Drinkstrolley From , joined Dec 1969, posts, RR: Posted (10 years 5 months 1 day 2 hours ago) and read 3254 times:
Having watched a couple of Ryanair movements recently at my local airport, Bournemouth (BOH), I can't help but notice that the 737-200 which is still used by the airline for their route to Dublin smokes like a chimney when either on approach of departing, yet the 737-200 (of a similar age of 20/25 years) operated by Palmair European (European Air Charter) doesn't.
What's this all about, is the Ryanair in need of an oil change?
Geoffm From United Kingdom, joined Feb 2004, 2111 posts, RR: 6
Reply 1, posted (10 years 5 months 1 day ago) and read 3226 times:
Different engines? Don't know. But I flew on a couple BRS<->DUB last month, and they were pretty old and decrepit! Half the no-smoking signs actually said "nicht reisen" (or something like that), so I'm guessing they were ex-German-owned planes which they hadn't bothered to update. No complaints with Ryanair per se, as you get what you pay for!
Mender From United Kingdom, joined Feb 2004, 249 posts, RR: 0
Reply 4, posted (10 years 5 months 7 hours ago) and read 3157 times:
Couple of points.
1 The JT8D engines usually smokes compared to a newer, more modern engine. I am more concerned that the Plamair aircraft doesn't smoke ;0)
I'm sure you are seeing unburnt fuel smoke rather than oil smoke. It's probably more to do with fuel/air ratios, the difference between a new fuel control unit and an old unit (carburetor in simple terms) and the effectiveness of the fuel spray nozzles than anything else. Maybe the mod state of the fuel control or combustion cans are different between the two operators.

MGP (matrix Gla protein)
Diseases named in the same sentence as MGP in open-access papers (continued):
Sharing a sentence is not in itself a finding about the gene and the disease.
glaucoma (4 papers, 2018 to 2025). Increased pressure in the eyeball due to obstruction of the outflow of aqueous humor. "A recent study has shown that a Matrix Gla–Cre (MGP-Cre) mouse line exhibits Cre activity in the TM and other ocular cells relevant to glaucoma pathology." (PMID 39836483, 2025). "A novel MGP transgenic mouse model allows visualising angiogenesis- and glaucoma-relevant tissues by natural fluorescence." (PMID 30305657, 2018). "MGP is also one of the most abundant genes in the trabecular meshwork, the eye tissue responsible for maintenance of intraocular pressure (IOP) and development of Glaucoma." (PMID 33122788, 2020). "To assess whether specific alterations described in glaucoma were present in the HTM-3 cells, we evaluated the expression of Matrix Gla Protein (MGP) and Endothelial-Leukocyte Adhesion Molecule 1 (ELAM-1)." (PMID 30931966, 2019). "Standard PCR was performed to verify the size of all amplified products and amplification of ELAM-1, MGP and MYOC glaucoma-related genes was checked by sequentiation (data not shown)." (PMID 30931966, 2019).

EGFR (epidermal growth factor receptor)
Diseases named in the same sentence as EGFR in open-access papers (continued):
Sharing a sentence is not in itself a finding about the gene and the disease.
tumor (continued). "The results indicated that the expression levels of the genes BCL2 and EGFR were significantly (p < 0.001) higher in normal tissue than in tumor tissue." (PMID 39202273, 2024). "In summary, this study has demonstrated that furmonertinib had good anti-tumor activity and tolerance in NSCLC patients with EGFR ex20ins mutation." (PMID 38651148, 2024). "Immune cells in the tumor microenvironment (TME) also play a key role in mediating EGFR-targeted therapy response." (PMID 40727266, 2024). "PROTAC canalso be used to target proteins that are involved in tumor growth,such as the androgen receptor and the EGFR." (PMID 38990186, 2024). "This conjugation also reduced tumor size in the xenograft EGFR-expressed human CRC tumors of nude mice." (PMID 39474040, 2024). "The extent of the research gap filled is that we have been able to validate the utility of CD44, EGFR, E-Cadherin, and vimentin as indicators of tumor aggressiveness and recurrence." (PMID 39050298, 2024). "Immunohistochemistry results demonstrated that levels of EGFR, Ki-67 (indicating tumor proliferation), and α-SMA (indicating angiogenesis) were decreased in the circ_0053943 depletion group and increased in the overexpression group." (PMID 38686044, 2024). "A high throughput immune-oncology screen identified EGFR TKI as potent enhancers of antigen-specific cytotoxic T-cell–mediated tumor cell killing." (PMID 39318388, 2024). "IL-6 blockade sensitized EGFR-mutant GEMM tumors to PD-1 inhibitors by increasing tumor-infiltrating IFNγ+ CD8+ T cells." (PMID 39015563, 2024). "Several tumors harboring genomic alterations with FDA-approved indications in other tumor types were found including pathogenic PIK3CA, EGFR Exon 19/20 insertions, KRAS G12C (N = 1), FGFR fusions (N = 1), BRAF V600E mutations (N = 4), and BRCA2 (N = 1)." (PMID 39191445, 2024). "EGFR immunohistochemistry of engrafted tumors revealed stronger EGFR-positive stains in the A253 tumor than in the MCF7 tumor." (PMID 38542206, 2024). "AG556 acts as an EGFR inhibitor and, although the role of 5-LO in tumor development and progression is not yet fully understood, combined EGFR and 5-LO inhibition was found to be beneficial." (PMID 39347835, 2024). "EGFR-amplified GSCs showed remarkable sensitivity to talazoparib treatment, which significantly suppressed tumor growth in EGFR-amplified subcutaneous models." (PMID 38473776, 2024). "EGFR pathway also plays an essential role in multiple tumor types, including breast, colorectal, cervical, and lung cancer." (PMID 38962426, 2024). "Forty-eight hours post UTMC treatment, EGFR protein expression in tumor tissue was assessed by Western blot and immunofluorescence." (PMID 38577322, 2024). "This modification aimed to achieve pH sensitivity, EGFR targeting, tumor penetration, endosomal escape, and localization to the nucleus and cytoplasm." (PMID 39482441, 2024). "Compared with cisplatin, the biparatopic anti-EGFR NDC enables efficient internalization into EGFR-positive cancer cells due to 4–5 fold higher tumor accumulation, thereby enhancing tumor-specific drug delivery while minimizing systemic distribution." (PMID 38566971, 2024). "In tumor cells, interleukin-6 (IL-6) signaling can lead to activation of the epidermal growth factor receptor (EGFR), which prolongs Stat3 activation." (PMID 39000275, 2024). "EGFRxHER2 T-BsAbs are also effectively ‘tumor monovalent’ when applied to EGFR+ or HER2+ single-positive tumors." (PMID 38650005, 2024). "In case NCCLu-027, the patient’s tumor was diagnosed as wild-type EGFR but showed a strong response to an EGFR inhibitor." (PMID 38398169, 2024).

2 In my experience, You don't change the oil on a turbine engine - ever. It is normal for the engines to consume oil thus you just top it up between flights thus it never gets too old before it is burnt/consumed. Sort of a constant cycle. Think of it this way, your car shouldn't normally burn oil between services, therefore it gets old and needs changing. Because of the heat in a turbine engine you cannot use an normal rubber lip seal to seal the bearing cavities, so they use labyrinth seals which "leak" a small amount of oil throughout the flight. So it needs topping up every flight or two and thats why you don't need to change the oil every 12,000 miles.